Courtney E. Vannah
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This research poster addresses the question: How does the ketogenic diet affect the oral cavity? Ketogenic ‘keto’ diet emphasizes high fat, low carbohydrate consumption and avoids simple carbohydrate and sugars. Sugar substitutes are almost always utilized. Fat heavy diets causes the body to go into ketosis: a process in which the body burns fat for energy because glucose isn’t available. The keto diet has many positive effects for the body, including several specific to the oral cavity: Decreased caries risk, gingival inflammation, and bleeding; reduction of acidity and plaque mutans when paired with the keto approved sugar substitute: erythritol. The keto diet also can cause ‘keto breath’ an overly sweet, fruit-scented breath.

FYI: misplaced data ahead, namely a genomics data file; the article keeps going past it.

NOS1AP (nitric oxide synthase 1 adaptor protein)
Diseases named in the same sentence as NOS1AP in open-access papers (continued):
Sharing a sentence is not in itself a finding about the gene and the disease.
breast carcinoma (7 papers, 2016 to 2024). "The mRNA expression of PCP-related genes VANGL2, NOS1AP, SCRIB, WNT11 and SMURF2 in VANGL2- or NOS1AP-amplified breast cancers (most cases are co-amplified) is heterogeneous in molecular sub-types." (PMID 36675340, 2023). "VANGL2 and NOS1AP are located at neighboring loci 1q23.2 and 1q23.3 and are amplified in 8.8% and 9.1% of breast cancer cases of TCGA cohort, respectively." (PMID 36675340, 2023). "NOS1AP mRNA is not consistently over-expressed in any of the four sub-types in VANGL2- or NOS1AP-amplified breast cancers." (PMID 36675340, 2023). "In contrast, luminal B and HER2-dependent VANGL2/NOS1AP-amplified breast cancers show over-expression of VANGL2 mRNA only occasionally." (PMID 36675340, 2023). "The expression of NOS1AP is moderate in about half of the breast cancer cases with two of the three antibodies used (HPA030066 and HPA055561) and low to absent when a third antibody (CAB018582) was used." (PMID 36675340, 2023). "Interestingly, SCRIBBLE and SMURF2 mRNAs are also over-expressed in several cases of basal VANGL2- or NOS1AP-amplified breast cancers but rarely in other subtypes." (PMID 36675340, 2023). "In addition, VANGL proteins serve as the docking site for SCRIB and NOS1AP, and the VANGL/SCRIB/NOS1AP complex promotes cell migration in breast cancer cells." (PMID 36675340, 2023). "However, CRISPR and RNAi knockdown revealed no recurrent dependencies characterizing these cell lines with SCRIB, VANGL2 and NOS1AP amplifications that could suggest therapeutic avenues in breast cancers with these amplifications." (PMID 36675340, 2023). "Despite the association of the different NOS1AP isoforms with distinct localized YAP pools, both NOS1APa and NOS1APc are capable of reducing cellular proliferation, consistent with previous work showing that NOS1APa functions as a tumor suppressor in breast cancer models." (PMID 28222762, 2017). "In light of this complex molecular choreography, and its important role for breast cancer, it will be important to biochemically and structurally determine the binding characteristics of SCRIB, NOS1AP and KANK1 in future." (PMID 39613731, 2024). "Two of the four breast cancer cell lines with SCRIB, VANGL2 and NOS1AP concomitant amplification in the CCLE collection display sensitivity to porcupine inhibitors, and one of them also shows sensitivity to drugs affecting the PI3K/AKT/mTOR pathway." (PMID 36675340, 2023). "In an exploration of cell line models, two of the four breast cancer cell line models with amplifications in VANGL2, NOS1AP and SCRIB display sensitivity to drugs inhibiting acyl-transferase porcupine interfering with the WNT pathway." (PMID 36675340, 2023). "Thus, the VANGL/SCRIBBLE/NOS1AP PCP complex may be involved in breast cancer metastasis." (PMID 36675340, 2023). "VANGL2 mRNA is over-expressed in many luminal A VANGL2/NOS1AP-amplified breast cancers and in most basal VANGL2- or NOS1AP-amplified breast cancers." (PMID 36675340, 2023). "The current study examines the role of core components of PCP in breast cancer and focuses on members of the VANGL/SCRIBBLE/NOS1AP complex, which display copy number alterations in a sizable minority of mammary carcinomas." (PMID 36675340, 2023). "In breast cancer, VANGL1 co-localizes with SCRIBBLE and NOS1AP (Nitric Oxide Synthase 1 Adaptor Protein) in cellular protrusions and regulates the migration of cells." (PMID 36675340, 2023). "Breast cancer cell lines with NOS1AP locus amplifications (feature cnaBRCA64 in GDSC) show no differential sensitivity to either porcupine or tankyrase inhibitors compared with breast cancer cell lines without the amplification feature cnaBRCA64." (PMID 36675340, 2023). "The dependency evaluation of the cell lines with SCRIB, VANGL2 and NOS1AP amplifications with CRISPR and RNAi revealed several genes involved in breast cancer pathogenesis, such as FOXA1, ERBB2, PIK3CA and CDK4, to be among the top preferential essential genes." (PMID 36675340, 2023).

Low carb, high protein and fat diets, such as the keto diet, have had a recent resurgence in popularity. Given the numerous beneficial effects on the oral cavity, it is important for dental hygienists know them and be able to educate patients using the keto diet: Reduce caries risk by decreasing amount of sugary nutrients bacteria feed upon; reduce gingival inflammation and bleeding without a change in oral hygiene performance; Erythritol should be the sugar substitute of choice when on the Keto diet due to its association with reduction of acidity in the oral cavity and reduction of plaque.
Edwards, Bryce and Waters, Samantha M., "The Ketogenic Diet: The Effects You’d Yeast Expect" (2018). Dental Hygiene Student Research Posters. 4.